“…a situation in which a single state shapes the behavior of others, whether directly or indirectly, partially or completely, by means that can range from the outright use of force through intimidation, dependency, inducements, and even inspiration.”

Ferguson contends that the United States fits this definition and the recent interventions in Iraq and Afghanistan only bolster his case. Whether it is military intervention or economic pressure, the United States has lots of power to force other countries to do what it wants them to do. Most importantly, it not only has, but exercises that power. We are comfortable calling ourselves a superpower, but our national myth of being a young democracy spreading democracy elsewhere, makes us cringe at the thought that we are an empire.

Not that Ferguson considers empire to be a dirty word. On the contrary, he argues that empires can be a force for good. According to this view, the U.S. should take cue from Britain in the late 19th century and mold itself into a “liberal empire”—one that uses its power to impose all sorts of enlightened reforms in Iraq and elsewhere.

Last year, the Guardian gave Ferguson the dubious distinction of being “new-found darling of the American right.” But even the neo-cons shudder at the “e” word. As Ferguson laments: “U.S. Defense Secretary Donald Rumsfeld famously told al-Jazeera ‘we don’t do empire’. But how can you not be an empire and maintain 750 military bases in three-quarters of the countries on earth?” Then again, how can you convince the public to support a war based on bogus intelligence about weapons of mass destruction and a non-existent Hussein-al Qaeda link?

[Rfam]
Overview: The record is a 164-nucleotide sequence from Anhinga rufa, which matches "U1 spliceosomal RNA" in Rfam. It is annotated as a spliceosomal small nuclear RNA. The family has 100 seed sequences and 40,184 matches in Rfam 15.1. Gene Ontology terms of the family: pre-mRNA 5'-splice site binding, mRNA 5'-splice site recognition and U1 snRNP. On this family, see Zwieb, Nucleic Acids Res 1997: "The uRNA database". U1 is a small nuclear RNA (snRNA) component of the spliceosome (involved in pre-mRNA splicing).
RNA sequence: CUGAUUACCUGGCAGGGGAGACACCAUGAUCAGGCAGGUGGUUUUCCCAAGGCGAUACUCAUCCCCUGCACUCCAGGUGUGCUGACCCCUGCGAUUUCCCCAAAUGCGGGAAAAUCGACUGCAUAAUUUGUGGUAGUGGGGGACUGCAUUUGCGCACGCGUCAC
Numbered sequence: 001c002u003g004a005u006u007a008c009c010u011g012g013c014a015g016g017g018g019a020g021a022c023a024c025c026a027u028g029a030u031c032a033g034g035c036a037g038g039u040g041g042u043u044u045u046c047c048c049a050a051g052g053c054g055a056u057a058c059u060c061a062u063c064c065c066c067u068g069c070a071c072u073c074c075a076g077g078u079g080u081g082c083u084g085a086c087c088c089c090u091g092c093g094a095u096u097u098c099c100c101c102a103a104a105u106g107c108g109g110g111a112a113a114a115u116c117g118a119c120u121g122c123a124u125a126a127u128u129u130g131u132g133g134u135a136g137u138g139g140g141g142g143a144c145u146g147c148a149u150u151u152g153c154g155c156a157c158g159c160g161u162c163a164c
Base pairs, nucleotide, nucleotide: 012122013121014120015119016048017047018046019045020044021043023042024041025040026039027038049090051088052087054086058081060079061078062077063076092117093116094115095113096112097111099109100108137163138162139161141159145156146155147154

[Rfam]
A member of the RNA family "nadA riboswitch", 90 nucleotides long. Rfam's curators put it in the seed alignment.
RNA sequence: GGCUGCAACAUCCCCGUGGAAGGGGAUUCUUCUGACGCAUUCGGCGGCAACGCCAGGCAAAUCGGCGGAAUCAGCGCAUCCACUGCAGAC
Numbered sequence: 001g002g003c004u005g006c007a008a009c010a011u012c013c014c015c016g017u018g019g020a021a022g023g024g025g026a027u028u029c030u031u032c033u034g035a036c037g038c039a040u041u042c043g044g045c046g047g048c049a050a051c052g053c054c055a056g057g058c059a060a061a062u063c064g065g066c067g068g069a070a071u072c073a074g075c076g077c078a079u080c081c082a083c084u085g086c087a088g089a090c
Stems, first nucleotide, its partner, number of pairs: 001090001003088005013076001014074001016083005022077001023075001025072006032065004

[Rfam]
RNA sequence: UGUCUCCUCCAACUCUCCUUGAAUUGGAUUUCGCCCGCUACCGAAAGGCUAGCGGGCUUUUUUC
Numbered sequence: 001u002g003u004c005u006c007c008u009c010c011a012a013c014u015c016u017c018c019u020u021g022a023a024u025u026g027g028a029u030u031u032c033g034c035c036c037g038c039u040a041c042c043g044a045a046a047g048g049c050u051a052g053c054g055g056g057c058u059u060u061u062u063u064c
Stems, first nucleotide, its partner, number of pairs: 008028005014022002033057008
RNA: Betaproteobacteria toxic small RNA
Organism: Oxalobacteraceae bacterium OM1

It is Ferguson’s observations about U.S. history that make him skeptical that the U.S. will follow the path of the British Empire. For one, the United States has been usually reluctant to get entangled in long-term occupation. Second, the uncharacteristically sharp fall in public support for the Iraqi venture in spite of military losses far lower than those in previous wars, including Vietnam, suggest that politicians will eschew long-term commitments. While the U.S. occupation of Iraq and the absence of the draft distinguish Iraq, as Ferguson rightly notes, from Vietnam, not all the Vietnam comparisons are “facile.” The public’s increasing questioning of the purpose of the American mission in Iraq and distrust of the White House on the matter, is quite reminiscent of Vietnam.

There’s a problem with Ferguson’s endorsement of the “liberal empire” model for the United States. The term, in the end, is an oxymoron because there comes a breaking point when liberal reforms threaten the imperial hold. Imperial installations of unpopular governments through the exploitation of sectarian differences and use of brutal force to put down the opposition—all in the name of liberalism—are nothing new. But this hardly gives liberalism a good name. As James Zogby, president of the Arab American Institute told the Washington Post:

“If anything defines the history of the last century, it’s the sense of having lost control . . . This is not about Saddam Hussein. This is about one more time when Western powers are coming in to redefine the Arab region.”

Democratization did not fare well during the British occupation of Iraq and any pretense of reform was killed off when they left. That is hardly an imperial example worth following.